Scientists using historical records and genetic sequencing to trace the origins of the HIV pandemic have stated that the urban change which began in Kinshasa during the 1920s resulted in the disastrous spread of the disease across Africa and the rest of the world.
Although the virus was probably passed from chimpanzees to human in the southern parts of Cameroon several years before, HIV was a regional infection until it reached the capital of what is now known as the Democratic Republic of the Congo.
Between the 1920s and 1960, the pandemic strain of HIV spread from Kinshasa to other nations beyond their borders and ultimately reached distant continents. The pandemic has infected almost 75 million people across the world.
At the time when the virus hit Kinshasa, it was a bustling city. Kinshasa was the biggest and fastest growing city in the region and had transport links across the country. The Congo River reached shores 600 miles away. The railways were busy carrying hundreds of workers southeast to Katanga, where immigrant miners were needs, and on to Lubumbashi which was more than 900 miles away.
By the time the 1940s set in, in excess of one million people were passing through Kinshasa annually, on the railway lines alone. According to research which has been published in Science, the rate of new HIV infection had surpassed the regional population growth by 1960.
Although the virus was being spread by the movement of trains and boats, there were other factors involved. Kinshasa had a disproportionate number of males and this resulted in a demand for sex workers. It is said that the virus may also have been spread further by doctors, who unknowingly did so by the use of unsterilized injections at sexual health clinics.
A global team of scientists, led by the universities of Leuven in Belgium and Oxford in Britain, reconstructed the HIV pandemic history by using DNA samples and historical records dating back to the latter part of the 1950s. The DNA gave them the opportunity to draft a family tree of the virus and they were able to trace its movement through time. By making use of statistical models, they were able to go back further than the 1950s and found that the pandemic started in Kinshasa in the 1920s.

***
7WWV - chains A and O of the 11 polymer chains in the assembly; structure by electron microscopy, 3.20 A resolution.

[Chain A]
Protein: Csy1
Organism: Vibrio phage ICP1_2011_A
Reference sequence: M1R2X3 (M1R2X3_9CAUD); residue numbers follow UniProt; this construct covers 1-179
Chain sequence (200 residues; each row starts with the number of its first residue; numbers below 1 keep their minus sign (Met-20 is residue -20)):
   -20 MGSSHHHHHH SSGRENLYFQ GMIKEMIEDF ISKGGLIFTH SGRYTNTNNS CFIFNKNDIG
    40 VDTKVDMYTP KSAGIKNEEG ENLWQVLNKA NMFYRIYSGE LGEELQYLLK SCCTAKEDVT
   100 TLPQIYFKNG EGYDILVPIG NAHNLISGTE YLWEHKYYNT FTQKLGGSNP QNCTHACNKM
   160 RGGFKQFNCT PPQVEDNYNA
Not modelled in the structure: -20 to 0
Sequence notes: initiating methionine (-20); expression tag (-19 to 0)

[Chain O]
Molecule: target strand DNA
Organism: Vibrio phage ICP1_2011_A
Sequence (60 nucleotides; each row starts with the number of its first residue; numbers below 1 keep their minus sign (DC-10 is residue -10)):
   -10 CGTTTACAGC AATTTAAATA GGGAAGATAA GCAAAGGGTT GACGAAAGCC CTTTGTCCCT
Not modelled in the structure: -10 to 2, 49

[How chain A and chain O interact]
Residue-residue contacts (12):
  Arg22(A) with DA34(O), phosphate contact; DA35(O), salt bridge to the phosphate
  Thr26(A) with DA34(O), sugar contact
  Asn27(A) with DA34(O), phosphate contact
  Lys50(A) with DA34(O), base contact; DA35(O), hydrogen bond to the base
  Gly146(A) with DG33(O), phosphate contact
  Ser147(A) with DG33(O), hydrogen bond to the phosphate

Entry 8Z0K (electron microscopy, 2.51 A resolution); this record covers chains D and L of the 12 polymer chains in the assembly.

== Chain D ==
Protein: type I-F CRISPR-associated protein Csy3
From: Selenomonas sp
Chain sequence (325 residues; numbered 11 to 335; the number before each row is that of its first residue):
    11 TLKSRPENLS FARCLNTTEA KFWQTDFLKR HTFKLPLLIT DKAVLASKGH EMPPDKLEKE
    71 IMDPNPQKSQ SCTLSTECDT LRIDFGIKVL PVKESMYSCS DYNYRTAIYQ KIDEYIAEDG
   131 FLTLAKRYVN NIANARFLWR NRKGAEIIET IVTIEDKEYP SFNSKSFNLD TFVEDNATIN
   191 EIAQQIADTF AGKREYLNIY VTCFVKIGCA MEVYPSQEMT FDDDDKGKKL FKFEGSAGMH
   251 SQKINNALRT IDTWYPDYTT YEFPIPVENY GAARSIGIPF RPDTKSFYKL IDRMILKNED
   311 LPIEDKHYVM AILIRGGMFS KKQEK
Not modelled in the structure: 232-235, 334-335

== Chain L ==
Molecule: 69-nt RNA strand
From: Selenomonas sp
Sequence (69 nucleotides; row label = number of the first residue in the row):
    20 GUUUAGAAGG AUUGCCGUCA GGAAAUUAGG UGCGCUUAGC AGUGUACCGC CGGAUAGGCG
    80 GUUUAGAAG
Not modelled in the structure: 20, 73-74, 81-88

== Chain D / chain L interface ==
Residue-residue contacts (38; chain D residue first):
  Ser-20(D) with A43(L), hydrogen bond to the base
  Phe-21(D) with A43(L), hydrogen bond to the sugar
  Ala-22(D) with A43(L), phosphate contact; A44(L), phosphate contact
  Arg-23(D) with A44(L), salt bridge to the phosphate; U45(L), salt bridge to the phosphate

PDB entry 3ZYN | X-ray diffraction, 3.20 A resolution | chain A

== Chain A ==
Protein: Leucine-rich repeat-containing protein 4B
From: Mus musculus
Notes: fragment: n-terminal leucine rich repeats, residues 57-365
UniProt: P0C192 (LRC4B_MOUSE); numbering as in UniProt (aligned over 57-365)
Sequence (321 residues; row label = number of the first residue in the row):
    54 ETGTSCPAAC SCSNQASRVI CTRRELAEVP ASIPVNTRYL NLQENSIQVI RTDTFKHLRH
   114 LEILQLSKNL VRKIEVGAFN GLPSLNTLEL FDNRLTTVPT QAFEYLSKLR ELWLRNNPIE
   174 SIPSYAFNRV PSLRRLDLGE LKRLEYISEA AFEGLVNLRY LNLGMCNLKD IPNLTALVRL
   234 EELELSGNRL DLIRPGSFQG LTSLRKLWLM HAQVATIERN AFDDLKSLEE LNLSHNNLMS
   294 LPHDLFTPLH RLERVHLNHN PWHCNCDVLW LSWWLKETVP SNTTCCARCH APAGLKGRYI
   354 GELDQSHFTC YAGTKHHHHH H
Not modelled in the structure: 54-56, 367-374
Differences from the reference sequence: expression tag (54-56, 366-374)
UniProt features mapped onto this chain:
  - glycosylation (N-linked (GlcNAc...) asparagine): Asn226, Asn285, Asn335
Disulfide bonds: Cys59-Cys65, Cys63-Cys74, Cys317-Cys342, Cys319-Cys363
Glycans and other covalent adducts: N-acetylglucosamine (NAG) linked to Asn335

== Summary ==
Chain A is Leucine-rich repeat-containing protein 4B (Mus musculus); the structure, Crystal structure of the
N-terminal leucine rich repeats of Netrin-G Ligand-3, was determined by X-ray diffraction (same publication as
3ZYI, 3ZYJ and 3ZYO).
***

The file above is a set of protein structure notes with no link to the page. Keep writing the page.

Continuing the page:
At the time, those with HIV in central Africa did not show specific symptoms which would have been recorded in their medical records. The virus causes the collapse of the immune system and this leaves people susceptible to many infections. An evolutionary biologist based at Oxford University and a senior author of this study, Oliver Pybus, said for this type of epidemic where they are trying to find links prior to its discovery, genetics is the only real source of information available.
The genetic data that was available indicated that pandemic HIV spread very quickly through the Democratic Republic of the Congo, which is a country the size of Western Europe. From the latter part of the 1930s through to the early 1950s, the virus was spread by river and rail to Lubumbashi and Mbuji-Mayi in the south and to Kisangani in the north. At these points the virus spread and remained and it formed secondary clusters which allowed it to spread to other countries in eastern and southern Africa.
HIV was, at first, an infection confined to certain groups of people. However, the virus appeared to flourish and break out, affecting the general population and spreading globally. This happened after the Republic of Congo achieved independence during 1960.
Pybus said sections of this story may only be suggestive as without a time machine it is extremely difficult to prove causality. However, he is sure that they have the place and time correct. He said it appears that a combination of factors in Kinshasa during the early 20th century created a perfect situation for the entry of HIV, which led to a general epidemic moving at such a fast pace that it could not be stopped from affecting sub-Saharan Africa.
Various HIV strains have definitely crossed over from apes to humans via bush meat handling and hunting, several times throughout history. Only a few incidents have left traces which can be found in the DNA of HIV strains which are still around today. Some of the outbreaks infected hundreds of thousands of African people, but remained there. It is only one strain, known as HIV-1 group M, which became a pandemic.
Pybus said everyone wants to know how this could possibly have happened and how we got where we are today. The answer to why this one turned into a pandemic had to be found.
Image Credit: Jon Rawlinson